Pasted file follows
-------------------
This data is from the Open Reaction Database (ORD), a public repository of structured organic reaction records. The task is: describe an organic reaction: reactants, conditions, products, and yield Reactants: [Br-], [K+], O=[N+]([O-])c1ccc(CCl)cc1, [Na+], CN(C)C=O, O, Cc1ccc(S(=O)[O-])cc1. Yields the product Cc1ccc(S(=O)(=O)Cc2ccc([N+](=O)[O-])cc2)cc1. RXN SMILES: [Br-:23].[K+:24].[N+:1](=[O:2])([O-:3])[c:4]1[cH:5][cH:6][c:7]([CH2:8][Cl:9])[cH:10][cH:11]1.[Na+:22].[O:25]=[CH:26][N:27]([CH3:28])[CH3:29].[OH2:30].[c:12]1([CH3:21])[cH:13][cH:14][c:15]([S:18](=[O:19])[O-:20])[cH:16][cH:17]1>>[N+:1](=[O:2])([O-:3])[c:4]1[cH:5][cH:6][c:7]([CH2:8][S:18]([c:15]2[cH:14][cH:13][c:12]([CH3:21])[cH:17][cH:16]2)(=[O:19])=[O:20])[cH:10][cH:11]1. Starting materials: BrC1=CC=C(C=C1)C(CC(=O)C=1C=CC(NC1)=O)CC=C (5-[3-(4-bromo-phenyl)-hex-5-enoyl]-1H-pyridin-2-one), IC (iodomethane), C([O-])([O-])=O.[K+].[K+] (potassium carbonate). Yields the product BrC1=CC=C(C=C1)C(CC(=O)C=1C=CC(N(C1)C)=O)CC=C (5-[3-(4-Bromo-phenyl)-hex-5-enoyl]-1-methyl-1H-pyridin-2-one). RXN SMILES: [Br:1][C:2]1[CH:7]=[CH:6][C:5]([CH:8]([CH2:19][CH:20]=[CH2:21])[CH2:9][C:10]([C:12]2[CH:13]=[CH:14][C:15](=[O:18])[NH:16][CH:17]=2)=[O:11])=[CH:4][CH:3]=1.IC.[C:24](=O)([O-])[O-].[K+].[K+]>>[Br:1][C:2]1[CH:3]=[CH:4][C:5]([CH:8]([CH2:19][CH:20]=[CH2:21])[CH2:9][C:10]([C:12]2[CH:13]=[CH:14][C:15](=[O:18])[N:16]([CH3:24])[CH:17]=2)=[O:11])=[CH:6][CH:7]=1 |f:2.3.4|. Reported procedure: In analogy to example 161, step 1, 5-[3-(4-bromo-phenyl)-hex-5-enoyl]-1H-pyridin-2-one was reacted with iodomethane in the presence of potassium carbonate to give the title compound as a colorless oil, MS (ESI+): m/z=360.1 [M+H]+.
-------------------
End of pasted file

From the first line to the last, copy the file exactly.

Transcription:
This data is from the Open Reaction Database (ORD), a public repository of structured organic reaction records. The task is: describe an organic reaction: reactants, conditions, products, and yield Reactants: [Br-], [K+], O=[N+]([O-])c1ccc(CCl)cc1, [Na+], CN(C)C=O, O, Cc1ccc(S(=O)[O-])cc1. Yields the product Cc1ccc(S(=O)(=O)Cc2ccc([N+](=O)[O-])cc2)cc1. RXN SMILES: [Br-:23].[K+:24].[N+:1](=[O:2])([O-:3])[c:4]1[cH:5][cH:6][c:7]([CH2:8][Cl:9])[cH:10][cH:11]1.[Na+:22].[O:25]=[CH:26][N:27]([CH3:28])[CH3:29].[OH2:30].[c:12]1([CH3:21])[cH:13][cH:14][c:15]([S:18](=[O:19])[O-:20])[cH:16][cH:17]1>>[N+:1](=[O:2])([O-:3])[c:4]1[cH:5][cH:6][c:7]([CH2:8][S:18]([c:15]2[cH:14][cH:13][c:12]([CH3:21])[cH:17][cH:16]2)(=[O:19])=[O:20])[cH:10][cH:11]1. Starting materials: BrC1=CC=C(C=C1)C(CC(=O)C=1C=CC(NC1)=O)CC=C (5-[3-(4-bromo-phenyl)-hex-5-enoyl]-1H-pyridin-2-one), IC (iodomethane), C([O-])([O-])=O.[K+].[K+] (potassium carbonate). Yields the product BrC1=CC=C(C=C1)C(CC(=O)C=1C=CC(N(C1)C)=O)CC=C (5-[3-(4-Bromo-phenyl)-hex-5-enoyl]-1-methyl-1H-pyridin-2-one). RXN SMILES: [Br:1][C:2]1[CH:7]=[CH:6][C:5]([CH:8]([CH2:19][CH:20]=[CH2:21])[CH2:9][C:10]([C:12]2[CH:13]=[CH:14][C:15](=[O:18])[NH:16][CH:17]=2)=[O:11])=[CH:4][CH:3]=1.IC.[C:24](=O)([O-])[O-].[K+].[K+]>>[Br:1][C:2]1[CH:3]=[CH:4][C:5]([CH:8]([CH2:19][CH:20]=[CH2:21])[CH2:9][C:10]([C:12]2[CH:13]=[CH:14][C:15](=[O:18])[N:16]([CH3:24])[CH:17]=2)=[O:11])=[CH:6][CH:7]=1 |f:2.3.4|. Reported procedure: In analogy to example 161, step 1, 5-[3-(4-bromo-phenyl)-hex-5-enoyl]-1H-pyridin-2-one was reacted with iodomethane in the presence of potassium carbonate to give the title compound as a colorless oil, MS (ESI+): m/z=360.1 [M+H]+.